Learning about the holidays is not just fun, it helps students crack our cultural code. I’ve made three sets of review questions for Christmas and two game templates for playing with them. You could use the game templates for reviewing any material.
In a snakes and ladders game, students roll the dice and move their game piece along the board. Each time they land on a square, they pick up a review question and answer it. If they land at the bottom of a ladder, they move up to the top of the ladder. If they land on the head of a snake, they slide down to the bottom of the snake. Because I want students to spend time reviewing material, I prefer a game template with shorter ladders and shorter snakes, which is what I have made here.
Clicking on the images below will bring up a larger PDF you can print out.
I use this game below with play money. Questions are pre-sorted into four piles, based on level of difficulty, with the $25 questions being the easiest. Students choose a dollar amount and answer a correspondingly difficult question. Play money is awarded for correct answers.
Here are the Christmas questions to use with the games:
Halloween is an important part of North American culture but this fun day for children can cause anxiety for new immigrants if they do not understand what is going on. Help them crack our cultural code with this strip story about Halloween.
I love using strip stories with low beginner ESL and literacy students to practice vocabulary and syntax. Students will need a pair of scissors to cut up parts. I start by having them match these Halloween pictures and words:
Once students have mastered the vocabulary, I call out the words and have students hold up the correct picture.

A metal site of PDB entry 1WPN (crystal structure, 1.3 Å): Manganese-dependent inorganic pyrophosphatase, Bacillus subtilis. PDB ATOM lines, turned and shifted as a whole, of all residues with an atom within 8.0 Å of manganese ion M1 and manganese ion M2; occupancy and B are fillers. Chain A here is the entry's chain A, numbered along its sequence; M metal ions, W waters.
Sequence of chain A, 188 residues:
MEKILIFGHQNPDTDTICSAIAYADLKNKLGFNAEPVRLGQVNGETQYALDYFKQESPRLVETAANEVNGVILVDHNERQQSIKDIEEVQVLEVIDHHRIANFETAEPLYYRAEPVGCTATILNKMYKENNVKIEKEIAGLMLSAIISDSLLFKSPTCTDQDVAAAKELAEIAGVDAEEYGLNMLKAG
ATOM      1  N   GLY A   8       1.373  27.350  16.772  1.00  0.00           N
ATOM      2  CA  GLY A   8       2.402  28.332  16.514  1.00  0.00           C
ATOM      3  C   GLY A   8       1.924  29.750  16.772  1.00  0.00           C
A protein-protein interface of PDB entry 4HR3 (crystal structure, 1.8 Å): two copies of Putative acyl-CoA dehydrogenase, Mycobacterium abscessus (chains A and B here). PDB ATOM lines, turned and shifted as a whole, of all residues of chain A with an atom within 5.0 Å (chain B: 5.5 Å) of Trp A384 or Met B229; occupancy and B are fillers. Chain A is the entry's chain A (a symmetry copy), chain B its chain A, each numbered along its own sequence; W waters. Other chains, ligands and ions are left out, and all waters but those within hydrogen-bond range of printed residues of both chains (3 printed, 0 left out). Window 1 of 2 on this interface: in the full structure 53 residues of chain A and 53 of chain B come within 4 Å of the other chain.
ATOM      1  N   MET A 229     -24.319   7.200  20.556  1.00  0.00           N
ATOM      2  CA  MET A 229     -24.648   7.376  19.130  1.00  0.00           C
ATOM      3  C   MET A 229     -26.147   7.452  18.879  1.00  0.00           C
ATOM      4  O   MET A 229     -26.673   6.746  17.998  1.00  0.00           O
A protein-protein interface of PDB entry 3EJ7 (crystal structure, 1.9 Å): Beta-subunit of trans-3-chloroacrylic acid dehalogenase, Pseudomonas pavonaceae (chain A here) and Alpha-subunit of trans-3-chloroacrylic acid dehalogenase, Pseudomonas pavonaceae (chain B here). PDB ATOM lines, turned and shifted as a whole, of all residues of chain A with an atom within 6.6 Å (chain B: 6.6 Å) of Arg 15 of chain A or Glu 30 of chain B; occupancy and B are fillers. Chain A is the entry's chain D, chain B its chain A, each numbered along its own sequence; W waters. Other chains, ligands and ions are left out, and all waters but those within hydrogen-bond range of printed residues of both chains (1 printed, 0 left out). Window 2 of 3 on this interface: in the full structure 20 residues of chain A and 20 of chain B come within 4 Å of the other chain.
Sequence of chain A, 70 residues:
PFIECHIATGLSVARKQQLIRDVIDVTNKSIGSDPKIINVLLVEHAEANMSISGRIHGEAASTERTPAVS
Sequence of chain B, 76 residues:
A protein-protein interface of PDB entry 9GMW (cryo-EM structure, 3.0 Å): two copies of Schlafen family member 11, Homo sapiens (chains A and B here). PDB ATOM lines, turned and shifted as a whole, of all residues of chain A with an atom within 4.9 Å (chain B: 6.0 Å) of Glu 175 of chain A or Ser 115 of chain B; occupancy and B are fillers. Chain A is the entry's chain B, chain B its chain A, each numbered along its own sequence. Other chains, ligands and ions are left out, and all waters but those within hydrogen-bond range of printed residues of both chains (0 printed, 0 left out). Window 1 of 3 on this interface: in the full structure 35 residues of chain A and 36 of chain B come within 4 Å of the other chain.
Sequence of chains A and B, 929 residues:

The next step is having students read the story a few times in pairs. Following that, students cut up the story, put it back together in order, and read it again. I have students read it over again and again as they slowly begin to progressively turn over more and more words and sentences they remember, until the whole story has been covered and is known by memory.
I have students read to one another in pairs and then volunteer to tell the story of Halloween to the whole class when they are ready. My students enjoy volunteering for this but there is no pressure to do so if they are not ready. I follow up with oral questions about Halloween.
The last step is having students complete a cloze passage that they can then take home to review.
Have I missed a step? Or do you have any great follow up activities? If so, please let me know in the comments.
Click on any of the above images to download the PDF of the entire exercise to use with your class.
New immigrants may see something as they walk around their neighbourhoods that they don’t have in their home countries: garage sales. Likewise, they will likely come across thrift stores or flea markets in their neighbourhoods.
A lesson on thrift stores, garage sales and flea markets could be incorporated into a lesson on community. It could also fit into a shopping unit or one on the environment. Buying second hand comes under Reduce in the 3 R’s (Reduce, Reuse and Recycle) of being environmentally friendly.
Attitudes toward second hand shopping have changed a lot in North America in the last 25 years and immigrants’ attitudes may differ. Unlike in some immigrant cultures where buying something second hand might be an embarrassing secret, North Americans will often brag about a money saving second hand deal.
The following beginner reading exercise has questions on garage sales, flea markets and thrift stores. (Click on the image below to download. )